A team of international scientists from CABI, the Kenyan Agricultural and Livestock Research Organisation (KALRO), NIAB EMR (UK), University of Warwick (UK) and Syngenta (Netherlands) are seeking to improve the resistance of Kenya’s cabbage and kale crops to Turnip mosaic virus (TuMV).
In the distantly-related Chinese cabbage (Brassica rapa), a potentially durable TuMV disease resistance trait was identified by Professor John Walsh at the University of Warwick, while work by Dr Charlotte Nellist, of NIAB EMR, UK, Dr Bill Briggs, of Syngenta, and Prof Walsh elucidated the novel mechanism of TuMV resistance.
The scientists are now working to employ conventional breeding methods to move the resistance trait from Chinese cabbage to Kenyan cabbage and kale varieties in the anticipation that providing durable disease resistance in Kenyan cabbage and kale cultivars will help reduce yield losses.
The lower cost of production, the researchers believe, will hopefully result in cheaper retail prices – making the crops more available for consumption and helping in the fight against malnutrition.
In addition, the project aims to survey the prevalence of TuMV from multiple regions in Kenya and provide data on the efficacy of the Chinese cabbage resistance against contemporary Kenyan TuMV isolates.
Miriam Otipa, Head of Pathology at KALRO, said, “KALRO is excited to be part of this team that is solving a challenge for an important Kenyan vegetable that has not been tackled by any one so far in Kenya. The training of scientists in the use of modern molecular tools to breed for resistance is an area that is challenging for the organisation. The collaboration will foster the exchange of ideas among scientists from the UK and Kenya, thus enriching their knowledge.”
The project kicked off with a field sampling trip in March 2019, visiting four cabbage and kale growing regions of Kenya; Kinangop, Kinale, Subukia and Molo. The virus was detected in all four regions visited to varying degrees, with higher incidence in Subukia and Molo.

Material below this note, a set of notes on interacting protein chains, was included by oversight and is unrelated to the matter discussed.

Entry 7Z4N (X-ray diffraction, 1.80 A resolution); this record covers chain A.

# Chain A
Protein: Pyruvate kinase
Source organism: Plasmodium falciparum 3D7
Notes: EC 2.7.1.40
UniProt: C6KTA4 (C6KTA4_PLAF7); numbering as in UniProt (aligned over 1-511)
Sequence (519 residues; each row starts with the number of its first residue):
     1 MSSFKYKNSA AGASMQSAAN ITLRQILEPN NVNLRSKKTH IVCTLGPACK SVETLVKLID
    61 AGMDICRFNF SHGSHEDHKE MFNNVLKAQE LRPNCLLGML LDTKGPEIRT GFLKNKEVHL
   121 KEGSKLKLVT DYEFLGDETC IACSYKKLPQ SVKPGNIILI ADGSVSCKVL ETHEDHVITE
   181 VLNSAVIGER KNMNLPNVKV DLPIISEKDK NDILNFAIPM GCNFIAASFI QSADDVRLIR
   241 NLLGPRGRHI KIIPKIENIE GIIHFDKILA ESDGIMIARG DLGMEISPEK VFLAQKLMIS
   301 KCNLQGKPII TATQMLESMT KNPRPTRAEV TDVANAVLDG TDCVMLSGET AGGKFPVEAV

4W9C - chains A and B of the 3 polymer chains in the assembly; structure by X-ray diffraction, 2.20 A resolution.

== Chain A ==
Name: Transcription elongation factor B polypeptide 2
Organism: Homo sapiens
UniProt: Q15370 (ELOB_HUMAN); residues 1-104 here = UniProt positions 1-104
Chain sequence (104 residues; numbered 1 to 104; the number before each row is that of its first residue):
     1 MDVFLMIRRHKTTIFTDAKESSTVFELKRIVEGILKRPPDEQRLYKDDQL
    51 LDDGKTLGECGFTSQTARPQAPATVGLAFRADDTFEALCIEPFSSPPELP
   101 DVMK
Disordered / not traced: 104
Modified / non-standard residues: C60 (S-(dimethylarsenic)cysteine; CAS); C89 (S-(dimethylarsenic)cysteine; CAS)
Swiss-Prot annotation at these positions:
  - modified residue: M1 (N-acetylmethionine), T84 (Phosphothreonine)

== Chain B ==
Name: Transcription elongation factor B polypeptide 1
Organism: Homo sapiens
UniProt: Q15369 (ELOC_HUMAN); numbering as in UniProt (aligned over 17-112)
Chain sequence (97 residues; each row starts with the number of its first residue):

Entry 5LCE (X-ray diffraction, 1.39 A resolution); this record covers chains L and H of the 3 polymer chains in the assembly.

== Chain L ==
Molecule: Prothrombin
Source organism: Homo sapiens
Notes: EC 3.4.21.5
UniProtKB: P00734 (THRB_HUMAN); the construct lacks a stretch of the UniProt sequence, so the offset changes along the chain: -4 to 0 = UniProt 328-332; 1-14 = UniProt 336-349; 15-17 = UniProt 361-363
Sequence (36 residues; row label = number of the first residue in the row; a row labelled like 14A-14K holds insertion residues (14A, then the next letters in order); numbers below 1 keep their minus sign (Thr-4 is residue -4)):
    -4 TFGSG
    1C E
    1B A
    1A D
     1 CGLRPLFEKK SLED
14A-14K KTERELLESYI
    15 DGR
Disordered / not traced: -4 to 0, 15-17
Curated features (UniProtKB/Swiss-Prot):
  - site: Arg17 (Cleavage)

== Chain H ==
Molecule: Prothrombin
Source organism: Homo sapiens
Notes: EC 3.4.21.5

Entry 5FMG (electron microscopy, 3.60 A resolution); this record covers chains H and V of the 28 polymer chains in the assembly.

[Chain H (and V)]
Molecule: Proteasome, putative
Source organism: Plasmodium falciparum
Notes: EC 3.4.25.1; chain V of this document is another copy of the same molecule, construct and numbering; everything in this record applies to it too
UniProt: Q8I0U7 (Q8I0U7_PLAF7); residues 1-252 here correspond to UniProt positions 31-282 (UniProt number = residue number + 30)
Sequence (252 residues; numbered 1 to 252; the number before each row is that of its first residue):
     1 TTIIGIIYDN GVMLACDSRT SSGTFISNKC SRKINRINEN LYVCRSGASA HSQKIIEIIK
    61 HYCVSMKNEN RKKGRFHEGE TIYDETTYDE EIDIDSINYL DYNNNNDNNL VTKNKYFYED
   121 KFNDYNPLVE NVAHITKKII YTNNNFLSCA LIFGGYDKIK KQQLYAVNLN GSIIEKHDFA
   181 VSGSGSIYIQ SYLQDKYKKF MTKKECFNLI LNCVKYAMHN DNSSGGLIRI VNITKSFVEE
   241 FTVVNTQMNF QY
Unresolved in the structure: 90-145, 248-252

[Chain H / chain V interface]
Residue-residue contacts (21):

In addition, aphid vectors were observed at every individual farm visited across the four regions. TuMV isolates have been collected and are currently being screened on the Chinese cabbage resistant material to ensure the resistance is functional against Kenyan isolates of TuMV.
A crossing programme has been designed to transfer the resistance from the Chinese cabbage to cabbage and kale and will employ embryo rescue techniques to deal with incompatibility issues faced when crossing two different species.
Dr Joseph Mulema, Senior Scientist based at CABI in Kenya, said, “This project is line with CABI’s international development agenda and outputs from this work will be used in developing fit-for purpose information materials for use by smallholder farmers growing brassicas in Kenya.
“In addition, there will be a wider reach for these materials because they will also be added to the Plantwise Knowledge Bank, the online resource of the Plantwise Programme.”
The project was funded through the Community Network for African Vector-Borne Plant Viruses (CONNECTED), which is financed by the UK Government’s Biotechnology and Biological Sciences Research Council (BBSRC), through the Global Challenges Research Fund (GCRF).
For more information visit the project page.
Dr. Charlotte F. Nellist (NIAB EMR, UK)
Ms Miriam Otipa (KALRO, Kenya)
Prof John A. Walsh (University of Warwick, UK)
Dr Joseph Mulema (CABI, Kenya)
Dr Bill H. Briggs (Syngenta, the Netherlands)
Spence, N. J., Phiri, N. A., Hughes, S. L., Mwaniki, A., Simons, S., Oduor, G., Chacha, D., Kuria, A., Ndirangu, S. and Marris, G. C. (2007) Economic impact of Turnip mosaic virus, Cauliflower mosaic virus and Beet mosaic virus in three Kenyan vegetables. Plant Pathology 56, 317-323. DOI: 10.1111/j.1365-3059.2006.01498.x
Nellist, C. F., Qian, W., Jenner, C. E., Moore, J. D., Zhang, S., Wang, X., Briggs, W. H., Barker, G. C., Sun, R. and Walsh, J. A. (2014) Multiple copies of eukaryotic translation initiation factors in Brassica rapa facilitate redundancy, enabling diversification through variation in splicing and broad-spectrum virus resistance. The Plant Journal 77, 261-268. DOI: 10.1111/tpj.12389
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